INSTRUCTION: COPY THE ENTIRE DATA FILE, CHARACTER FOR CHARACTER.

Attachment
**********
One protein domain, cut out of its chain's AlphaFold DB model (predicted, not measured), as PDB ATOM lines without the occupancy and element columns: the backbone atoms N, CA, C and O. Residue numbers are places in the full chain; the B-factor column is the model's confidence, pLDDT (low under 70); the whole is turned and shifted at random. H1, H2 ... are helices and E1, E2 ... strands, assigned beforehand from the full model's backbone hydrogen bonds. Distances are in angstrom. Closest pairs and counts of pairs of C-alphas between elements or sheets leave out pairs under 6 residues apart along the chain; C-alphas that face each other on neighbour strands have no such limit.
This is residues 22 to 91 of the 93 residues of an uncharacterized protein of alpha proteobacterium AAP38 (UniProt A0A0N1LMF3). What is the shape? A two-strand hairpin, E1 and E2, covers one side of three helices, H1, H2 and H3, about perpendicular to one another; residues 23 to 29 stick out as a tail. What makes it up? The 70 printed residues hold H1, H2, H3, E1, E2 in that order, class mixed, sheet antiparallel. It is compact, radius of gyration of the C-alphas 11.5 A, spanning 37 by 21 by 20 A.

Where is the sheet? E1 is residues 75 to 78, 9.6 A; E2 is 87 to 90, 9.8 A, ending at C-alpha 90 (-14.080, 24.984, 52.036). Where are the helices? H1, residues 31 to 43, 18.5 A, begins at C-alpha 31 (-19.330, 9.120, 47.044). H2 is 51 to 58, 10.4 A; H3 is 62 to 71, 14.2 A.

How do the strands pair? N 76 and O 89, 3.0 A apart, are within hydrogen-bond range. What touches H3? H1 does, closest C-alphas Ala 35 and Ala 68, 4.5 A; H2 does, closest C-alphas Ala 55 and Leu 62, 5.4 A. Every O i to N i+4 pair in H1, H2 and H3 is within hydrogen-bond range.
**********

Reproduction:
One protein domain, cut out of its chain's AlphaFold DB model (predicted, not measured), as PDB ATOM lines without the occupancy and element columns: the backbone atoms N, CA, C and O. Residue numbers are places in the full chain; the B-factor column is the model's confidence, pLDDT (low under 70); the whole is turned and shifted at random. H1, H2 ... are helices and E1, E2 ... strands, assigned beforehand from the full model's backbone hydrogen bonds. Distances are in angstrom. Closest pairs and counts of pairs of C-alphas between elements or sheets leave out pairs under 6 residues apart along the chain; C-alphas that face each other on neighbour strands have no such limit.
This is residues 22 to 91 of the 93 residues of an uncharacterized protein of alpha proteobacterium AAP38 (UniProt A0A0N1LMF3). What is the shape? A two-strand hairpin, E1 and E2, covers one side of three helices, H1, H2 and H3, about perpendicular to one another; residues 23 to 29 stick out as a tail. What makes it up? The 70 printed residues hold H1, H2, H3, E1, E2 in that order, class mixed, sheet antiparallel. It is compact, radius of gyration of the C-alphas 11.5 A, spanning 37 by 21 by 20 A.

Where is the sheet? E1 is residues 75 to 78, 9.6 A; E2 is 87 to 90, 9.8 A, ending at C-alpha 90 (-14.080, 24.984, 52.036). Where are the helices? H1, residues 31 to 43, 18.5 A, begins at C-alpha 31 (-19.330, 9.120, 47.044). H2 is 51 to 58, 10.4 A; H3 is 62 to 71, 14.2 A.

How do the strands pair? N 76 and O 89, 3.0 A apart, are within hydrogen-bond range. What touches H3? H1 does, closest C-alphas Ala 35 and Ala 68, 4.5 A; H2 does, closest C-alphas Ala 55 and Leu 62, 5.4 A. Every O i to N i+4 pair in H1, H2 and H3 is within hydrogen-bond range.